Provider’s biggest concern may be potential changes and interpretations surrounding “Necessary Care.” According to the Journal of the American Medical Association, “care that did not show a proven health benefit, and where a less costly alternative was not used,” accounted for between $158 billion and $226 billion in 2011. Proposed regulation around necessary care shifts financial risk to doctors and hospitals and this, along with other regulations and stricter Medicare compliance requirements, will require investment in Electronic Health Records (EHR) and other major infrastructure upgrades that smaller providers are not equipped to fund.

The combination of independent providers’ flight from risk, a need to dramatically reduce costs and increased capital requirements is driving the next big source of change: Mergers and Acquisitions.

Market consolidation

fish eat fish

The pace of consolidation is mind boggling: the annualized number of hospital acquisitions or mergers nearly doubled between 2009 and 2012. Plus, physicians are merging with health plans and hospitals, hospitals are merging with hospitals and long-term care providers, health insurers are investing in hospitals and physician practices. Not to mention non-provider consolidation in biotech and pharmaceutical manufacturers, disease management companies and all along the healthcare supply chain. In an interview with The Huffington Post, Robert Laszewski,  president of Health Policy and Strategy Associates referred to the M&A climate in healthcare as an arms race in which the players are merging into bigger entities in hopes of restraining their own costs and grabbing larger shares of the markets.

According to PWC’s Healthcare Executive Agenda consolidation is not a panacea and even small healthcare mergers carry a lot of risk. We’ve seen the same thing in the merger-prone print industry – nearly two-thirds of deals do not meet pre-merger expectations. This lack of stellar success is not likely to stem the tide of mergers; however, it does present many opportunities for print service providers and industry consultants to make these newly consolidated entities more successful. Here are a few thoughts:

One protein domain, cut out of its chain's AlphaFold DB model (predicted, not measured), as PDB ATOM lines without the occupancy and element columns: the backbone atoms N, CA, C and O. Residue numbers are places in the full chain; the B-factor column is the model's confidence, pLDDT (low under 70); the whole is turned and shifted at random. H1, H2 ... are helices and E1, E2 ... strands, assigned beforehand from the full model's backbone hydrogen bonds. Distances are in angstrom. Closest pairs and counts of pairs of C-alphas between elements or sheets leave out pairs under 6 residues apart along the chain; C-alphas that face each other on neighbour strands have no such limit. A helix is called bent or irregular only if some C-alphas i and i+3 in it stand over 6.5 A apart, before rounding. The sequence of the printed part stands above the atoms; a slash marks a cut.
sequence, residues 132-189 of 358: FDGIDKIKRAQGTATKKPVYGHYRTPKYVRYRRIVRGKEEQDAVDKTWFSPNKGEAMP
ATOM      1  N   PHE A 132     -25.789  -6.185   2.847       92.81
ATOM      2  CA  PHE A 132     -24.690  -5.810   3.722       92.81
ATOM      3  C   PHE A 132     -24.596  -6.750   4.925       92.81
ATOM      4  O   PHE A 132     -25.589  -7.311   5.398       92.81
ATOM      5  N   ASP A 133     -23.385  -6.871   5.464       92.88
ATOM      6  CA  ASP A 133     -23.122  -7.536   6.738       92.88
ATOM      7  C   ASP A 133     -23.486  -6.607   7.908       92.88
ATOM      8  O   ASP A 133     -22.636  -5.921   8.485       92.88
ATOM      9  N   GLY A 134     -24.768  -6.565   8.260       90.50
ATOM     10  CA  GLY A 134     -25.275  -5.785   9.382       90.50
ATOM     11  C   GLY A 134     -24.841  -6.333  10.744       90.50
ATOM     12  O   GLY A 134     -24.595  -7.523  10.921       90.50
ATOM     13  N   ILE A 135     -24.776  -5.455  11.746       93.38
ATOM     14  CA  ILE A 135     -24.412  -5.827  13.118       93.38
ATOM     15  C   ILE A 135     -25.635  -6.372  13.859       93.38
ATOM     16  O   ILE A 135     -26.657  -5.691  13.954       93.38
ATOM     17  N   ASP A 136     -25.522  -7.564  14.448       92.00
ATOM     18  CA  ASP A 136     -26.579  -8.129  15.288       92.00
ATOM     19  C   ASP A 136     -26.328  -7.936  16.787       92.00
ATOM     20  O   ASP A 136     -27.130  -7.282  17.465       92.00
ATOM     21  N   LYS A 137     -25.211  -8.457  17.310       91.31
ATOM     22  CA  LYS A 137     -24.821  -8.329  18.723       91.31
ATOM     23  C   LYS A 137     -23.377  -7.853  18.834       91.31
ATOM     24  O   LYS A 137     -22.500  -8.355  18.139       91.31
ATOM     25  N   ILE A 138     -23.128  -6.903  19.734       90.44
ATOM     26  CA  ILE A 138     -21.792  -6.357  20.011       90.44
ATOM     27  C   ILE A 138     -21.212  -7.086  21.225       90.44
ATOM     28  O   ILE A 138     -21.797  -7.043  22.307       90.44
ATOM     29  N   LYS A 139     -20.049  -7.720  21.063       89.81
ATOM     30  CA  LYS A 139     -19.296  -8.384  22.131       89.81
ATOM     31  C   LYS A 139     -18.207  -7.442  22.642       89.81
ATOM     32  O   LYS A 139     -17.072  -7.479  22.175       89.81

• While individual providers and provider groups have low volumes of communications, larger merged-entities have volumes that are more attractive for outsourcing.
  • Newly formed entities have redundant documents and systems that need to be unified or eliminated in order to gain the sought-after costs savings from the merger. Consultants and Outsourcers can help to meet those needs more quickly.
  • The ability to consolidate volumes, processes and technology allows outsources to deliver immediate savings from house holding, postal optimization, white paper processing and electronic services such as electronic payment and presentment.

What needs to happen after a merger? Plenty of situations where service providers can add value:

  • Determine brand strategy. Research demonstrates that capital markets respond more favorably to brand strategies that involve combining elements of the two companies than strategies that replace one entirely or leave both untouched. This requires an analysis of the strength of both companies.
  • In parallel with re-branding considerations, a business communications audit needs to be performed to identify the people, processes and technology used for generating business documents. This audit should generate documentation on current processes and recommendations for leveraging the best practices within each firm, the combined volumes of the merged firms and eliminating redundancies.
  • New branding (and likely new regulatory language) will need to be incorporated in the systems that are proposed to be maintained going forward. Efficient implementation will typically require an additional analysis and redesign step to create document standards and streamline implementation.

The newly merged company will likely also be evaluating their supply chain; eliminating vendors or “right-sizing” with vendors that fit their new status as a larger organization. The ability to support these firms with the analysis and streamlining processes makes it more likely that you will be considered for additional outsourcing opportunities rather than dropped from the vendor list.